Monday, 11 November 2013

Lobbying on the BBC. Heaven forfend!

David Nutt has got himself in hot water for what appears to be a sales pitch on BBC news.

The BBC made an "outrageous" decision by letting a controversial academic appeal for investment in a new drug which could prove addictive on Radio 4, according to critics.

Professor David Nutt's discussion on the Today programme of a drug he has helped develop which mimics the effects of alcohol was "lobbying which got disguised as a science item", one critic claimed.

A leading drugs charity rebutted Nutt's call for the Government to give an "explicit recommendation" in support of the drug, urging caution and warning that the invention could simply swap "one addictive substance for another".

The criticism follows Nutt's appearance on the BBC's flagship current affairs programme on Monday morning in which he discussed a drug which creates the intoxicating effects of alcohol without the negative health implications such as memory loss.

Repeated references were made during the segment to the fact that Nutt is seeking investment in his drug, which remains in the development stage.

Let's leave aside the point that "swapping one addictive substance for another" is what harm reduction is all about. I didn't hear the item and I am very sceptical about Professor Nutt's invention, but this sudden outrage about BBC news items being used for lobbying is hilarious. News items are constantly being used for lobbying, especially those related to health and science. Do you think that surveys asking teenagers what they think of cigarette packs are reported because they are of urgent scientific importance? Do you think that the UK Centre for Tobacco and Alcohol Control Studies conducts research to advance human understanding? Does the British Medical Journal publish studies that estimate the effect of a fizzy drink tax because they appeal to the intellectual curiosity of its readers?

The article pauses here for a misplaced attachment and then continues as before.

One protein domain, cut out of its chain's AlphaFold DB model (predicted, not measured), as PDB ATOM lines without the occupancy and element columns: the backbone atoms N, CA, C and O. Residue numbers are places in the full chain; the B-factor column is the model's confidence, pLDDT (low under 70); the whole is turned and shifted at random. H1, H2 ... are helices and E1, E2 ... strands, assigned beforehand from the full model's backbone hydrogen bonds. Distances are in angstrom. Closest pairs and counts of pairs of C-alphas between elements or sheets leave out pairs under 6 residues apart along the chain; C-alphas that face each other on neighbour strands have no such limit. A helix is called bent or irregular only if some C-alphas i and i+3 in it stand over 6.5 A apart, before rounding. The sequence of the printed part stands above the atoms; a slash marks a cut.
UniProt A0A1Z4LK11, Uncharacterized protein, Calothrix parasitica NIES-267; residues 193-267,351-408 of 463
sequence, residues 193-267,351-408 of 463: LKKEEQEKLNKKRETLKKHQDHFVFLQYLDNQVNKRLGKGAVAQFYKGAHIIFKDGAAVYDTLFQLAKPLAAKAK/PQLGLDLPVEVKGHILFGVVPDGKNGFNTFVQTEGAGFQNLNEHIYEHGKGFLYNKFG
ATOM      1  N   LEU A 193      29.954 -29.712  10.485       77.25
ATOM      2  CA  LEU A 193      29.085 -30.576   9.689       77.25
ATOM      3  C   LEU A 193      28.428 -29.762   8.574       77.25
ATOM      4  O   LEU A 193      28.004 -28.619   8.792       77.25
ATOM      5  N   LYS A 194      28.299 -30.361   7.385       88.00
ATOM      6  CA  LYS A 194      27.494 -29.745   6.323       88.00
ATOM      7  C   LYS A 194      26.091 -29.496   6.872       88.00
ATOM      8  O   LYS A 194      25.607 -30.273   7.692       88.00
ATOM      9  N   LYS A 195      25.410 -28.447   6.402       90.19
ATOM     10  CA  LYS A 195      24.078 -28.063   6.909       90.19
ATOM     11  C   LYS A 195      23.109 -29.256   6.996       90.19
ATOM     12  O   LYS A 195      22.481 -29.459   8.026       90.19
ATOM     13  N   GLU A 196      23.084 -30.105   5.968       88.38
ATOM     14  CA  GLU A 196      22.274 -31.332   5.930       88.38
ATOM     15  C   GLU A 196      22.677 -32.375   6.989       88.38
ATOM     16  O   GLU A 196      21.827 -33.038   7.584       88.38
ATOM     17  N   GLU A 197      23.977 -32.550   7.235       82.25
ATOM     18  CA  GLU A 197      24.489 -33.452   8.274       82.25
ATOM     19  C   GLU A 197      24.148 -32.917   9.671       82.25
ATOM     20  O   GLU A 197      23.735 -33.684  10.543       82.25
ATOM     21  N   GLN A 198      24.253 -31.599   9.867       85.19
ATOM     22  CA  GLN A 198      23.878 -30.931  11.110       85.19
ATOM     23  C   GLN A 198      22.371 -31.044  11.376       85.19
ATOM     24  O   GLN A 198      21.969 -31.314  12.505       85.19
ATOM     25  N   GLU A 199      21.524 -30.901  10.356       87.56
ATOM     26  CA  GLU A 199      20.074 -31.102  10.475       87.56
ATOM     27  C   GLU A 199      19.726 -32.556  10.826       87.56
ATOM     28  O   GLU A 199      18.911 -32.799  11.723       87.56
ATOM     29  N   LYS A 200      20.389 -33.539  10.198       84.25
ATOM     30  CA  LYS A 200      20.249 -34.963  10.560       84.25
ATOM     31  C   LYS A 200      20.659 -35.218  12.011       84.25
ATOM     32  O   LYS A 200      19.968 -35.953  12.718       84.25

Of course not. It's lobbying disguised as science all day long. And even when the news story isn't directly about the policy, the campaigners find a way to crowbar it in. A case in point is this very story about David Nutt...

Emily Robinson, deputy chief executive of the charity Alcohol Concern, rebuffed Nutt's call for the Coalition to throw its weight behind the new drug.

"We would urge caution on this. We agree that alcohol is a serious burden to the country. But what we would urge the Government to do is invest in policies that we know work to counter the problems of alcohol like minimum unit pricing and advertising restrictions," she said.

See what she did there?

David Nutt's crime appears to have been exploiting a news story in a way that could benefit him personally rather than impoverish everybody generally.

1 comment:

Ivan D said...

The tragedy is that the BBC may ultimately care in this case but only because Nutt has a commercial interest in what he is developing.

The corporation is quite happy to promote extreme vested interests provided that they are not commercial and the source is a "charity" or a parasite with enough letters after his name to be plausibly called an "expert"

It is pitiful that the BBC continues to use Alcohol Concern as a source.